French Government Knights CAS Dean
Earlier this month during a ceremony held at the Katzen Arts Center, Peter Starr, dean of American University’s College of Arts and Sciences, received a medal from the French government in recognition of his being named a Chevalier de l’Ordre des Palmes Académiques—a knight in the Order of Academic Palms—for his work promoting French language and culture in the United States.
“I am honored and humbled that the French government has chosen to recognize my work with such a distinguished award,” says Starr. “As both a scholar and as a dean, I can testify that France understands the power of cultural diplomacy in a way that few other nations do.”
The French Order of Chivalry was created by Emperor Napoleon in 1808 to honor members of the University of Paris. In 1955, French president René Coty expanded the order to its current decoration for academics and cultural and educational figures.
Before becoming the dean of American University’s College of Arts and Sciences in 2009, Starr was a professor of French and comparative literature at the University of Southern California. A renowned scholar of French literature and literary theory, Starr is the author of three books: Logics of Failed Revolt: French Theory after May ’68 (Stanford, 1995); Commemorating Trauma: The Paris Commune and Its Cultural Aftermath (Fordham, 2006); and We the Paranoid (2008), a web-based, multimedia project.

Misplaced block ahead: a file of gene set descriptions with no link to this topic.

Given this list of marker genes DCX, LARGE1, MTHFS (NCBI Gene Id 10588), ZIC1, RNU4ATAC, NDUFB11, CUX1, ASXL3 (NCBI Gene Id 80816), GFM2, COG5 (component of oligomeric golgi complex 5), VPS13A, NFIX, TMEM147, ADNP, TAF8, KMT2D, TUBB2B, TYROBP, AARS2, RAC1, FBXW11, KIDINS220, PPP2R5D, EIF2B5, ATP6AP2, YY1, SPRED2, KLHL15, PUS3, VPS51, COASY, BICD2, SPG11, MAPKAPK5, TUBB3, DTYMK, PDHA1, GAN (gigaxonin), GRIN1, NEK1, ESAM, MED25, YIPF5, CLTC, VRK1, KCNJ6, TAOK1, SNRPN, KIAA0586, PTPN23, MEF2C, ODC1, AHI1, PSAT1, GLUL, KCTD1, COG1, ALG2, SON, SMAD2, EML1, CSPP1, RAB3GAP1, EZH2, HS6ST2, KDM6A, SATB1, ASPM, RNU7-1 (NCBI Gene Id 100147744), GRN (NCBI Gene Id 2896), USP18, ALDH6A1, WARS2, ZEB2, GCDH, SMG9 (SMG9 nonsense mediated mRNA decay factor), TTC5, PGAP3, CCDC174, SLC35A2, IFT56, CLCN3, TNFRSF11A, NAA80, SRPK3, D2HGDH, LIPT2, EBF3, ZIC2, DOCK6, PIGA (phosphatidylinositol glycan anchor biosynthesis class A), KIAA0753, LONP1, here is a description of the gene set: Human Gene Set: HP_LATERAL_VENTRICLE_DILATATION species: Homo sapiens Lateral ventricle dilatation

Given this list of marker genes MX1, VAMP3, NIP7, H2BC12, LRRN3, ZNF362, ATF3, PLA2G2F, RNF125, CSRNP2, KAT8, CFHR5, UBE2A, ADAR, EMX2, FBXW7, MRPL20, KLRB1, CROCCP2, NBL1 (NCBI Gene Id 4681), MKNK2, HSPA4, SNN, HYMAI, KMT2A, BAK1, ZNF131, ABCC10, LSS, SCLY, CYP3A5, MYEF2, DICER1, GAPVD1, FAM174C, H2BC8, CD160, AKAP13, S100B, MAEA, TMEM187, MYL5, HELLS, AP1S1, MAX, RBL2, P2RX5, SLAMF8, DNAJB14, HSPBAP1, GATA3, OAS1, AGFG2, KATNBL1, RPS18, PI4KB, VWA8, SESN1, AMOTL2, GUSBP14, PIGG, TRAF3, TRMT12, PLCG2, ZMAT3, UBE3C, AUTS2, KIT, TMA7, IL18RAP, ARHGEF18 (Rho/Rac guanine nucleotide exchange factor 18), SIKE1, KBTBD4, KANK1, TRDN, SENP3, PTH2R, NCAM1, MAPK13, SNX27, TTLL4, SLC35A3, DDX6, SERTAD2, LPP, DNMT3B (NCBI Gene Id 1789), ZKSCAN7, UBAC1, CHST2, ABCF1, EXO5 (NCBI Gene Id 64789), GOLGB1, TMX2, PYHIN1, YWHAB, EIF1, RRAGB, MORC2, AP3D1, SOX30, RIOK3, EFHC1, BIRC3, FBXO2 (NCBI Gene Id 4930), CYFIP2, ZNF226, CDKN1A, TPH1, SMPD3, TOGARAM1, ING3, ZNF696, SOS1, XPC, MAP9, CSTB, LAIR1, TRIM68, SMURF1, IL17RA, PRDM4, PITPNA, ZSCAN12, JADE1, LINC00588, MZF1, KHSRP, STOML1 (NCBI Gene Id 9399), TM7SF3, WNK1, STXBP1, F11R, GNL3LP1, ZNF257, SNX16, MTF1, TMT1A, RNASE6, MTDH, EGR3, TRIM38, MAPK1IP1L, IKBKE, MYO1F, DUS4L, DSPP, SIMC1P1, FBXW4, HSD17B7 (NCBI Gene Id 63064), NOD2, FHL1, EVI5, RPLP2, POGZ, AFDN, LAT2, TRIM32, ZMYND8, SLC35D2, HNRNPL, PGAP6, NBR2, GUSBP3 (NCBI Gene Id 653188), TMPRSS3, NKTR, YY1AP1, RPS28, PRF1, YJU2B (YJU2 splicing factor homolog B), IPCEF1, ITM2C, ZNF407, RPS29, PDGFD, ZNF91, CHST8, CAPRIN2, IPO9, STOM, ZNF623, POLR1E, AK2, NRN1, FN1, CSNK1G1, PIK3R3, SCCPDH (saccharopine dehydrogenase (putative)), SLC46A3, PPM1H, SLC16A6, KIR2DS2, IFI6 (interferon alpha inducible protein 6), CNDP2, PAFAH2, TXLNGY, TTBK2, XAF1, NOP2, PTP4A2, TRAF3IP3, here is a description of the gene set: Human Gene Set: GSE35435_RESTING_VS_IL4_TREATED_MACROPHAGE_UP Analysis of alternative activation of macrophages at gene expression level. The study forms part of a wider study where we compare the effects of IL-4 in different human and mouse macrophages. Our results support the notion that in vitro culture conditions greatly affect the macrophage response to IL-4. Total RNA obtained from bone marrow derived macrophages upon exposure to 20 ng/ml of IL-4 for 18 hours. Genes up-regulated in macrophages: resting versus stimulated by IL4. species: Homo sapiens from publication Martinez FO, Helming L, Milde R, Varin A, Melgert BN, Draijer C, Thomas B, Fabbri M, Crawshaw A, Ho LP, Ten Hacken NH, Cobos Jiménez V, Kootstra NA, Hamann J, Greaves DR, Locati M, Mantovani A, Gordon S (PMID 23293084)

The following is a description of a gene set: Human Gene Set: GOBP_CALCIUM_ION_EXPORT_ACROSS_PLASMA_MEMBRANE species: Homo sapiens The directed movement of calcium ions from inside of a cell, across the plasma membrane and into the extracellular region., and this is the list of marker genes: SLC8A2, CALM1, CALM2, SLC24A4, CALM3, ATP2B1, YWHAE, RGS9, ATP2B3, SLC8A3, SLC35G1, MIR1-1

But Starr isn’t the only current AU academic to have been knighted by another country.
In 2005, Jerzy Sapieyeskvy, an award-winning composer and pianist who teaches in AU’s Department of Performing Arts, received the Knight Cross of the Order of Merit of the Republic of Poland.
Gemma Puglisi, a professor in AU’s School of Communication, received the Order of the Star and was knighted by the Republic of Italy in 2006 for her contributions to education and promoting Italian language and culture.
In 2009, Jack Rasmussen, director and curator of the American University Museum at the Katzen Arts Center, was awarded a Knight’s Cross of the Order of Merit by the Republic of Hungary in recognition of his work to promote appreciation for the arts and culture of Hungary.
Last summer, School of Public Affairs faculty member Connie Morella received the Knight Commander’s Cross of the Order of Merit of the Federal Republic of Germany for her efforts to further strengthen German-American ties.